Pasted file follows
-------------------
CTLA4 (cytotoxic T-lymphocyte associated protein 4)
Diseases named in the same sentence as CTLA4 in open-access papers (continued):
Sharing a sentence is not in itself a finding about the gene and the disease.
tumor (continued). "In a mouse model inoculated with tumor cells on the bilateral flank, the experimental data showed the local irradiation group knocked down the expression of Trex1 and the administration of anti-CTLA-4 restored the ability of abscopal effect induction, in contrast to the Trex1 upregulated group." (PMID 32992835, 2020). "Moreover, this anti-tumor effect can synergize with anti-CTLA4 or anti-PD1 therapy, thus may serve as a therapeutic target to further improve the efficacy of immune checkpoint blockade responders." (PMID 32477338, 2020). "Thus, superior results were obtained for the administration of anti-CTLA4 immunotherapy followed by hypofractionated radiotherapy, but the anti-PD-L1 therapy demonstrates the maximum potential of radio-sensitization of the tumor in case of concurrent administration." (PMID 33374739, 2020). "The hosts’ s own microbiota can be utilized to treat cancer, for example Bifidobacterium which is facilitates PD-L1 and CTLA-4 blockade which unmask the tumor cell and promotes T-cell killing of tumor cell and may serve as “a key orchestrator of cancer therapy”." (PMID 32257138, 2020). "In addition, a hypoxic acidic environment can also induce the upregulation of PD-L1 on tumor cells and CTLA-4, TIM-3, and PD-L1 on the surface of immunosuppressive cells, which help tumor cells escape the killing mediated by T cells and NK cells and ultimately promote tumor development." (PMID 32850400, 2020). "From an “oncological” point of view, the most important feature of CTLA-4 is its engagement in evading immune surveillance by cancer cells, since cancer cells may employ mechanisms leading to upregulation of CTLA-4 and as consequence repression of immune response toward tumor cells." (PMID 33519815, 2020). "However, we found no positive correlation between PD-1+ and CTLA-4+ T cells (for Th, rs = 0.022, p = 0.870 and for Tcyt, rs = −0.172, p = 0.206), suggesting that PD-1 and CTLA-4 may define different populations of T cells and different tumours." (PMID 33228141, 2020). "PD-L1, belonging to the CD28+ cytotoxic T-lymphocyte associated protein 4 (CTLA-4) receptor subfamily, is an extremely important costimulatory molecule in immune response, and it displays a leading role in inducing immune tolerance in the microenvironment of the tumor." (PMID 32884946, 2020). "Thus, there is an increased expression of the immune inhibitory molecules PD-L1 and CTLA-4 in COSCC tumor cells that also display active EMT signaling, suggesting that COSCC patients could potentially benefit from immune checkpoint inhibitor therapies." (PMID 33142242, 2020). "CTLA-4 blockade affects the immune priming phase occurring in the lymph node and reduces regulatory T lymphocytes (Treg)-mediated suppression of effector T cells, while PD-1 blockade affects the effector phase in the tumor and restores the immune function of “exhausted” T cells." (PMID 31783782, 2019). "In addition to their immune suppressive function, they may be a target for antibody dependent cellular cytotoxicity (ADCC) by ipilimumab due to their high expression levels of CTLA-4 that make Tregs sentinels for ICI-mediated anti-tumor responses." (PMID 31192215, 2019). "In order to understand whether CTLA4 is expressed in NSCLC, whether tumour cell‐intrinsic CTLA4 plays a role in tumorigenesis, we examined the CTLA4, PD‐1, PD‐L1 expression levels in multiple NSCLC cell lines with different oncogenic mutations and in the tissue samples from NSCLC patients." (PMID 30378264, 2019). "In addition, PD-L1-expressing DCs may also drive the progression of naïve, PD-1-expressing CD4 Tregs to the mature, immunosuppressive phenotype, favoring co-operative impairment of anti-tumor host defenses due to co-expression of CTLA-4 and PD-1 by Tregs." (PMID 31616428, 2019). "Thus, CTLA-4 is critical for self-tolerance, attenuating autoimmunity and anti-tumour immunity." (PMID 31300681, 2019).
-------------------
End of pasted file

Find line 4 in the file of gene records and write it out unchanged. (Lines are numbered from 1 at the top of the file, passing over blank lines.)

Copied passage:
tumor (continued). "In a mouse model inoculated with tumor cells on the bilateral flank, the experimental data showed the local irradiation group knocked down the expression of Trex1 and the administration of anti-CTLA-4 restored the ability of abscopal effect induction, in contrast to the Trex1 upregulated group." (PMID 32992835, 2020). "Moreover, this anti-tumor effect can synergize with anti-CTLA4 or anti-PD1 therapy, thus may serve as a therapeutic target to further improve the efficacy of immune checkpoint blockade responders." (PMID 32477338, 2020). "Thus, superior results were obtained for the administration of anti-CTLA4 immunotherapy followed by hypofractionated radiotherapy, but the anti-PD-L1 therapy demonstrates the maximum potential of radio-sensitization of the tumor in case of concurrent administration." (PMID 33374739, 2020). "The hosts’ s own microbiota can be utilized to treat cancer, for example Bifidobacterium which is facilitates PD-L1 and CTLA-4 blockade which unmask the tumor cell and promotes T-cell killing of tumor cell and may serve as “a key orchestrator of cancer therapy”." (PMID 32257138, 2020). "In addition, a hypoxic acidic environment can also induce the upregulation of PD-L1 on tumor cells and CTLA-4, TIM-3, and PD-L1 on the surface of immunosuppressive cells, which help tumor cells escape the killing mediated by T cells and NK cells and ultimately promote tumor development." (PMID 32850400, 2020). "From an “oncological” point of view, the most important feature of CTLA-4 is its engagement in evading immune surveillance by cancer cells, since cancer cells may employ mechanisms leading to upregulation of CTLA-4 and as consequence repression of immune response toward tumor cells." (PMID 33519815, 2020). "However, we found no positive correlation between PD-1+ and CTLA-4+ T cells (for Th, rs = 0.022, p = 0.870 and for Tcyt, rs = −0.172, p = 0.206), suggesting that PD-1 and CTLA-4 may define different populations of T cells and different tumours." (PMID 33228141, 2020). "PD-L1, belonging to the CD28+ cytotoxic T-lymphocyte associated protein 4 (CTLA-4) receptor subfamily, is an extremely important costimulatory molecule in immune response, and it displays a leading role in inducing immune tolerance in the microenvironment of the tumor." (PMID 32884946, 2020). "Thus, there is an increased expression of the immune inhibitory molecules PD-L1 and CTLA-4 in COSCC tumor cells that also display active EMT signaling, suggesting that COSCC patients could potentially benefit from immune checkpoint inhibitor therapies." (PMID 33142242, 2020). "CTLA-4 blockade affects the immune priming phase occurring in the lymph node and reduces regulatory T lymphocytes (Treg)-mediated suppression of effector T cells, while PD-1 blockade affects the effector phase in the tumor and restores the immune function of “exhausted” T cells." (PMID 31783782, 2019). "In addition to their immune suppressive function, they may be a target for antibody dependent cellular cytotoxicity (ADCC) by ipilimumab due to their high expression levels of CTLA-4 that make Tregs sentinels for ICI-mediated anti-tumor responses." (PMID 31192215, 2019). "In order to understand whether CTLA4 is expressed in NSCLC, whether tumour cell‐intrinsic CTLA4 plays a role in tumorigenesis, we examined the CTLA4, PD‐1, PD‐L1 expression levels in multiple NSCLC cell lines with different oncogenic mutations and in the tissue samples from NSCLC patients." (PMID 30378264, 2019). "In addition, PD-L1-expressing DCs may also drive the progression of naïve, PD-1-expressing CD4 Tregs to the mature, immunosuppressive phenotype, favoring co-operative impairment of anti-tumor host defenses due to co-expression of CTLA-4 and PD-1 by Tregs." (PMID 31616428, 2019). "Thus, CTLA-4 is critical for self-tolerance, attenuating autoimmunity and anti-tumour immunity." (PMID 31300681, 2019).